You grew up in the Waterhouse area of West Kingston. Where were you born?

I was born on Bread Lane in West Kingston, in the heart of Kingston, but moved to Waterhouse at age three in about 1955. At the time there were some houses for the hurricane sufferers that were built in the Waterhouse area and my parents got one of those houses so we moved there.

How did you first become interested in music?

From when I know myself I knew I could sing. My Dad used to sing. He was a tailor and he used to sew pants at night. I would wake up and see him working but he would singing as he worked and I would join in. It developed from there until I went to school and I would be singing because I just got to love singing. And then after a certain age I just wanted to be in the record business so I used to go to the studio and wherever a certain singer was. Like Delroy Wilson was one of my favourites and I used to try to follow him up. Also Clarendonions and Ken Boothe. I used to go around with Justin Hinds and the Dominoes and Desmond Dekker at Beverley's Studio, musicians like Lynn Tait and Val Bennett, and producers like Striker Lee - and at that time Bunny Lee was well young too - Joe Gibbs and ting. But my first song I did was with Errol Dunkley. A song named Please Stop Your Lying. Jimmy London wrote that song for me but Joe Gibbs and Errol Dunkley went behind my back and did over all unknown to me.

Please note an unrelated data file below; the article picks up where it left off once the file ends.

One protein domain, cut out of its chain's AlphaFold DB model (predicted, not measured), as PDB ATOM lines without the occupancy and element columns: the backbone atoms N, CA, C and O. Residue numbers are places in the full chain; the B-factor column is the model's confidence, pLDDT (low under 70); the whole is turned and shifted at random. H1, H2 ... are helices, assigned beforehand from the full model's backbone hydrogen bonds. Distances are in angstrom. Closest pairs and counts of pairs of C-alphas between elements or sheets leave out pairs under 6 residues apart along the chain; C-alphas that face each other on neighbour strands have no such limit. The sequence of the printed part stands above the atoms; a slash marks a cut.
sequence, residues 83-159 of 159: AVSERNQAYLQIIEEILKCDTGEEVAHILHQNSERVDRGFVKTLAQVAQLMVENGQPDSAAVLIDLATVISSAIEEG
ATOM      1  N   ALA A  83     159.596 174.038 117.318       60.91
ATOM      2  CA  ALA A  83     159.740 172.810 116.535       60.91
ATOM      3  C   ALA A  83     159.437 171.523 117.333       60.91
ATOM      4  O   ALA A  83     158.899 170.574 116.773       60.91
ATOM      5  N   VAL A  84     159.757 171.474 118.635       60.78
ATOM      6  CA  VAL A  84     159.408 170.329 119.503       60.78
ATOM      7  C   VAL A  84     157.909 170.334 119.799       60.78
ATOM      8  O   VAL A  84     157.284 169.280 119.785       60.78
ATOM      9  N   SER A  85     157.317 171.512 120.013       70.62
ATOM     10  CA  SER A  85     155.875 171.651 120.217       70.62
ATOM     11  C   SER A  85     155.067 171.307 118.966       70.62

My Dad used to sing. He was a tailor and he used to sew pants at night. I would wake up and see him working but he would singing as he worked and I would join in.

The political violence in Jamaica started in West Kingston in the 60s and 70s. Did it affect you growing up?

Yeah it started in West Kingston in the Trench Town area. It didn't at first because West Kingston is kind of a distance from Waterhouse so it didn't affect me until the 80s when it moved to the Waterhouse area. But I never really had a problem still because I wasn't involved in all that so I was free to go about without anyone interfering with me.

Tell me about your solo career before you joined the harmony group Black Uhuru.

Well after my song with Errol Dunkley I cooled out for a while. Then I did a song called All My Life for Bunny Lee which was another song that Jimmy London wrote for me. He wrote three songs. Then I went on and did a version of The Drifters This Magic Moment. I did quite a few songs but they didn't really get that popular. So then in about 1972 or 73 I met Garth Dennis and Duckie Simpson. We lived in the same neighbourhood.